Nashville International Airport > Art & Music > Exhibits > Carter Andrews: Music City Faces

Carter Andrews: Music City Faces

Faces of Nashville

February 2015 - February 2016
Concourse C Food and Retail Court


About Music City Faces by Carter Andrews

"I feel like a fisherman,” Carter Andrews said. “When I head out to fish for portraits of strangers in the wild, there’s no telling what I’ll come back with.” Starting in 2011, Andrews was determined to photograph everyone he encountered, no matter the circumstance. “I wanted to capture everyone, with no preconceived filter about what would make a great portrait.” 
“I learned a lot in those early months. For example, it takes at least as much time to develop and publish photos as it does to take them. As time went on, the nature of the light became more and more important. By the time I finished the first year of shooting, I had gone from looking for people to hunting for good light, and waiting for people to wander into that light.” 
After asking more than 7,000 people for permission to take their portraits, Andrews has learned to be philosophical about the quest. “I’d say 90 percent of people give me permission. If I get a ‘no,’ I rarely argue. I remember only one time when I got someone to change his or her mind and the result was a great shot.”
“A lot of strategy goes into making ‘the ask.’ When I see a group of people, I always start with the person I think is most likely to say ‘yes.’ I never start with the most beautiful or striking. I pretend I don’t see her or him until that person comes up naturally in the rotation. I try to be totally neutral, but kind and encouraging. I don’t want my energy to influence the shot. If I create expectations, I get poses which look plastic. I try to finish shooting 30 seconds after I ask, so there’s no time to pose,” Andrews said.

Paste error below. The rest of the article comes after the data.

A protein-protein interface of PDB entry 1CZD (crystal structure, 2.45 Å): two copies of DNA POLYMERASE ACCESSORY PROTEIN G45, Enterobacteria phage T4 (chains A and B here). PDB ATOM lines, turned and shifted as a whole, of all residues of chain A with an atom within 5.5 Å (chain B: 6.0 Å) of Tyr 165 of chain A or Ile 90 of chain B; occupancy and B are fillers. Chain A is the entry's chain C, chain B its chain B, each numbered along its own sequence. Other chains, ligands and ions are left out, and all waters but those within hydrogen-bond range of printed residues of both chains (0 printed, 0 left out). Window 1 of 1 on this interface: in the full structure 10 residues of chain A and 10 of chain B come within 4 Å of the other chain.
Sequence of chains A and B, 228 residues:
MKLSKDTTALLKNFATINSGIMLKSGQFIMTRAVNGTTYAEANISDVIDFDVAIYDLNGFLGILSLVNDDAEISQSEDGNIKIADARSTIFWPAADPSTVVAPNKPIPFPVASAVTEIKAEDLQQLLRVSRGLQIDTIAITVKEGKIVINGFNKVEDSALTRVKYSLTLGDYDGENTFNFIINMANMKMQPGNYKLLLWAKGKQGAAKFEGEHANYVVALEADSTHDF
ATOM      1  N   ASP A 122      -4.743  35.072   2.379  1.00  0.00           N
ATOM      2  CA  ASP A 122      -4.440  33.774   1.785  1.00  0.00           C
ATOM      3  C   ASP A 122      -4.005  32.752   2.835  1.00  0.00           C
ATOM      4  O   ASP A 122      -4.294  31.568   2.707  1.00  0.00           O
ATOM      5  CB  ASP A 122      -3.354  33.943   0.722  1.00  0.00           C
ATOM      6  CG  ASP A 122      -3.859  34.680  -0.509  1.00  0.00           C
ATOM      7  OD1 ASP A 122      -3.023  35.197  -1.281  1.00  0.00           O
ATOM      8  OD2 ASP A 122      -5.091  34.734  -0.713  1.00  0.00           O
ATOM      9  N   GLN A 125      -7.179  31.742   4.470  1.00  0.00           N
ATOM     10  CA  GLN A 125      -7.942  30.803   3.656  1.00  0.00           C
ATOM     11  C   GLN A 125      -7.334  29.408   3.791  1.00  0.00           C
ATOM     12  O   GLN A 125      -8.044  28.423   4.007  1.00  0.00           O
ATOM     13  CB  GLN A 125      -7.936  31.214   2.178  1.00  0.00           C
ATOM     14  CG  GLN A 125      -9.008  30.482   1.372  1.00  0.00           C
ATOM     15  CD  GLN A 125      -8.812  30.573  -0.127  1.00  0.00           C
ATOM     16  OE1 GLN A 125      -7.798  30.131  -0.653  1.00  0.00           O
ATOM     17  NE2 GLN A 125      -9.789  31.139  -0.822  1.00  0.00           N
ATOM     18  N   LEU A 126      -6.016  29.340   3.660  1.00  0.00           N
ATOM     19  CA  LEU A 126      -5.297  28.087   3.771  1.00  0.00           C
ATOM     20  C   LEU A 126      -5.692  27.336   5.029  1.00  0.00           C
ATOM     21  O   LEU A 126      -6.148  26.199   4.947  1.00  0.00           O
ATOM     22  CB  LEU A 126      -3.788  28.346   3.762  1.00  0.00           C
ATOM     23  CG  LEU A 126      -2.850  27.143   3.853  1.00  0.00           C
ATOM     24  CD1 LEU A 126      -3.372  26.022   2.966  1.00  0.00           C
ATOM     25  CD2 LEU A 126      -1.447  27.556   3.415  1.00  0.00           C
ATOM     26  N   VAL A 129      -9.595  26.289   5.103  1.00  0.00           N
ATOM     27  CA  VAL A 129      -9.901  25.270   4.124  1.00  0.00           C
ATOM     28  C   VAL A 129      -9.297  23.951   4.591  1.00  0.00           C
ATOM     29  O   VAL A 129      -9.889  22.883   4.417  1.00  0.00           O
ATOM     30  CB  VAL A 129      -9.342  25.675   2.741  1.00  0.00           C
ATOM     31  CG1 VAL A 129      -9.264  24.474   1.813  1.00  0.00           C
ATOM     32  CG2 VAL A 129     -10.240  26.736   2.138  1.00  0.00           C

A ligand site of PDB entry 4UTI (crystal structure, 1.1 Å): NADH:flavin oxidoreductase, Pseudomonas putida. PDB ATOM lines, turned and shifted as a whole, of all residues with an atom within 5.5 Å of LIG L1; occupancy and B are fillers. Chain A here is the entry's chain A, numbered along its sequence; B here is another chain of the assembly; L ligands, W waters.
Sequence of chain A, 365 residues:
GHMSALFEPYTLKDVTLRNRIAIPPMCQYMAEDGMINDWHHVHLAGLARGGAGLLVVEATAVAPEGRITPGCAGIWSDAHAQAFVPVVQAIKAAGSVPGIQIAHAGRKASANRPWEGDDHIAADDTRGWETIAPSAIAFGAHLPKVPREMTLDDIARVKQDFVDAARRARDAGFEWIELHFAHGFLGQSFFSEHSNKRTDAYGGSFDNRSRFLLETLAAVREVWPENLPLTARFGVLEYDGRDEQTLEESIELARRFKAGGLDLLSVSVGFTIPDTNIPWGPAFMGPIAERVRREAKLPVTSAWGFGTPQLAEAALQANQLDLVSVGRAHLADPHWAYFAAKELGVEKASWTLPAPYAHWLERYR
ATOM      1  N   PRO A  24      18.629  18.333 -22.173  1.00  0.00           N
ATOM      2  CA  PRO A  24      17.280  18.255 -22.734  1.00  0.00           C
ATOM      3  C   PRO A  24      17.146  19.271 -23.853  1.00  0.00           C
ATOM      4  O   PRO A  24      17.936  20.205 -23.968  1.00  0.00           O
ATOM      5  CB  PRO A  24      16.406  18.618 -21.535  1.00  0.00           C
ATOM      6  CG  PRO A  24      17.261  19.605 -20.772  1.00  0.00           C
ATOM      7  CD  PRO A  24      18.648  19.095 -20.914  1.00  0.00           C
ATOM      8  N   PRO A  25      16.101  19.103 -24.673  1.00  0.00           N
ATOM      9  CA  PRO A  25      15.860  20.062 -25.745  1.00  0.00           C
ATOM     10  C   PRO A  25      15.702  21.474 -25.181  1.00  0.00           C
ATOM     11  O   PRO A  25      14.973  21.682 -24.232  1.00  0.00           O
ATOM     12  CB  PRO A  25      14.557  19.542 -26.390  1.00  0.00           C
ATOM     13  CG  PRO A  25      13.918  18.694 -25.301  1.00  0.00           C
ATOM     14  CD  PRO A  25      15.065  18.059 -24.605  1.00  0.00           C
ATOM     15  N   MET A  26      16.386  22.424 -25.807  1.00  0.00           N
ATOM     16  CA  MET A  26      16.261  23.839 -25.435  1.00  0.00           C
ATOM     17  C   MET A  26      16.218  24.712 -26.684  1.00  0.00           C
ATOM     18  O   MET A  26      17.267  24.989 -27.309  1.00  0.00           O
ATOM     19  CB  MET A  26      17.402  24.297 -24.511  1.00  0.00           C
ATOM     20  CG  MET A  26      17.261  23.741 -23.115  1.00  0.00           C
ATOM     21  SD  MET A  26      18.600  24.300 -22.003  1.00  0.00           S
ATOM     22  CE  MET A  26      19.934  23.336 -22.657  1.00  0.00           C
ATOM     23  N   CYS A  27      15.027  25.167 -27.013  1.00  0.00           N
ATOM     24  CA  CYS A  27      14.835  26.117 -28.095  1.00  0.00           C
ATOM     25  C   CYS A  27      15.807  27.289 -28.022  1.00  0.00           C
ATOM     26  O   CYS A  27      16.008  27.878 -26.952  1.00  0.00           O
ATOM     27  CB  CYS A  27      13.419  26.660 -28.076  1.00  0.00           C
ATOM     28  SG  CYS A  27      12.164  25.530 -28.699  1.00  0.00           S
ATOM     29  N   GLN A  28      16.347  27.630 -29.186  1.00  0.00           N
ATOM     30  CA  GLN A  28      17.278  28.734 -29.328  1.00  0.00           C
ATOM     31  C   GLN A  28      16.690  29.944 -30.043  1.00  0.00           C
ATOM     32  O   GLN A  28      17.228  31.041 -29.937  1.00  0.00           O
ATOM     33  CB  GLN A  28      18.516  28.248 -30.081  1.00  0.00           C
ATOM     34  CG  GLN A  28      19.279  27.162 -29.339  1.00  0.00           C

Andrews shoots with the legendary Canon 85mm 1.2 portrait lens. “The lens isolates the subject from the background by rendering only about three inches deep in focus. I focus on the eyes, knowing that the ears will already be blurred. Photographers revere this lens because it renders out-of-focus areas (known as the ‘bokeh’) beautifully.” The resulting style is an unusual mix of high definition and blur. “I want viewers to start with a general impression of dignity in the eyes of these Music City Faces, and then be drawn into the details. The last impression is hopefully achieved by the overall feel of the picture.” 
Andrews lives in Nashville, Tenn. He is a community activist working as executive director of the Nelson Andrews Leadership Lodge, named for his father.


To see more photos and to read Andrews’ stories about these portraits, visit: or


Arts at the Airport receives funding for the visual arts from the Metropolitan Nashville Airport Authority (MNAA) and the Tennessee Arts Commission (TAC). The Flying Solo Exhibition Series is funded under an agreement with TAC. For more information about Arts at the Airport, please call (615) 275-1614 or send email to